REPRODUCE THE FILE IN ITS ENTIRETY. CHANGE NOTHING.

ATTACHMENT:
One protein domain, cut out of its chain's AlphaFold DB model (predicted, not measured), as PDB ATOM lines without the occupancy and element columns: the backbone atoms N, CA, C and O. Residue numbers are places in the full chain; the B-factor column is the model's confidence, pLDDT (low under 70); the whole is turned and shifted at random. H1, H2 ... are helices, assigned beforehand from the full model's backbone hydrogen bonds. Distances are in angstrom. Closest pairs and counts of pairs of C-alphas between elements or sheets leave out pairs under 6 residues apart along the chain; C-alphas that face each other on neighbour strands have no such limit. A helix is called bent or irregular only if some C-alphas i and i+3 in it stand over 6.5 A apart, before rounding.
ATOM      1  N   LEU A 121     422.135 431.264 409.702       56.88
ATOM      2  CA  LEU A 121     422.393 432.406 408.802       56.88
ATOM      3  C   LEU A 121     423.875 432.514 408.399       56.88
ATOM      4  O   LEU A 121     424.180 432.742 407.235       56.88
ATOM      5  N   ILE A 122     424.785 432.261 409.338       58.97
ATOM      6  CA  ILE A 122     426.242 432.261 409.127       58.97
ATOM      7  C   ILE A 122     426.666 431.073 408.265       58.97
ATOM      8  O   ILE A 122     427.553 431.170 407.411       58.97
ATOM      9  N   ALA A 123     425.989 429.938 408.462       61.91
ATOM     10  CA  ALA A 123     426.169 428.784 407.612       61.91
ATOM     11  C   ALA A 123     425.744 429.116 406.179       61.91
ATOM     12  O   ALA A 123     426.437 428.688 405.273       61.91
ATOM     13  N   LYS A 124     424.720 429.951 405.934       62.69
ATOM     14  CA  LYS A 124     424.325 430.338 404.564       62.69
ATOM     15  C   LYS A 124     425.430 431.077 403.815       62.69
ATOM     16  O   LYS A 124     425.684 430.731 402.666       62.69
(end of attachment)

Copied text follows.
One protein domain, cut out of its chain's AlphaFold DB model (predicted, not measured), as PDB ATOM lines without the occupancy and element columns: the backbone atoms N, CA, C and O. Residue numbers are places in the full chain; the B-factor column is the model's confidence, pLDDT (low under 70); the whole is turned and shifted at random. H1, H2 ... are helices, assigned beforehand from the full model's backbone hydrogen bonds. Distances are in angstrom. Closest pairs and counts of pairs of C-alphas between elements or sheets leave out pairs under 6 residues apart along the chain; C-alphas that face each other on neighbour strands have no such limit. A helix is called bent or irregular only if some C-alphas i and i+3 in it stand over 6.5 A apart, before rounding.
ATOM      1  N   LEU A 121     422.135 431.264 409.702       56.88
ATOM      2  CA  LEU A 121     422.393 432.406 408.802       56.88
ATOM      3  C   LEU A 121     423.875 432.514 408.399       56.88
ATOM      4  O   LEU A 121     424.180 432.742 407.235       56.88
ATOM      5  N   ILE A 122     424.785 432.261 409.338       58.97
ATOM      6  CA  ILE A 122     426.242 432.261 409.127       58.97
ATOM      7  C   ILE A 122     426.666 431.073 408.265       58.97
ATOM      8  O   ILE A 122     427.553 431.170 407.411       58.97
ATOM      9  N   ALA A 123     425.989 429.938 408.462       61.91
ATOM     10  CA  ALA A 123     426.169 428.784 407.612       61.91
ATOM     11  C   ALA A 123     425.744 429.116 406.179       61.91
ATOM     12  O   ALA A 123     426.437 428.688 405.273       61.91
ATOM     13  N   LYS A 124     424.720 429.951 405.934       62.69
ATOM     14  CA  LYS A 124     424.325 430.338 404.564       62.69
ATOM     15  C   LYS A 124     425.430 431.077 403.815       62.69
ATOM     16  O   LYS A 124     425.684 430.731 402.666       62.69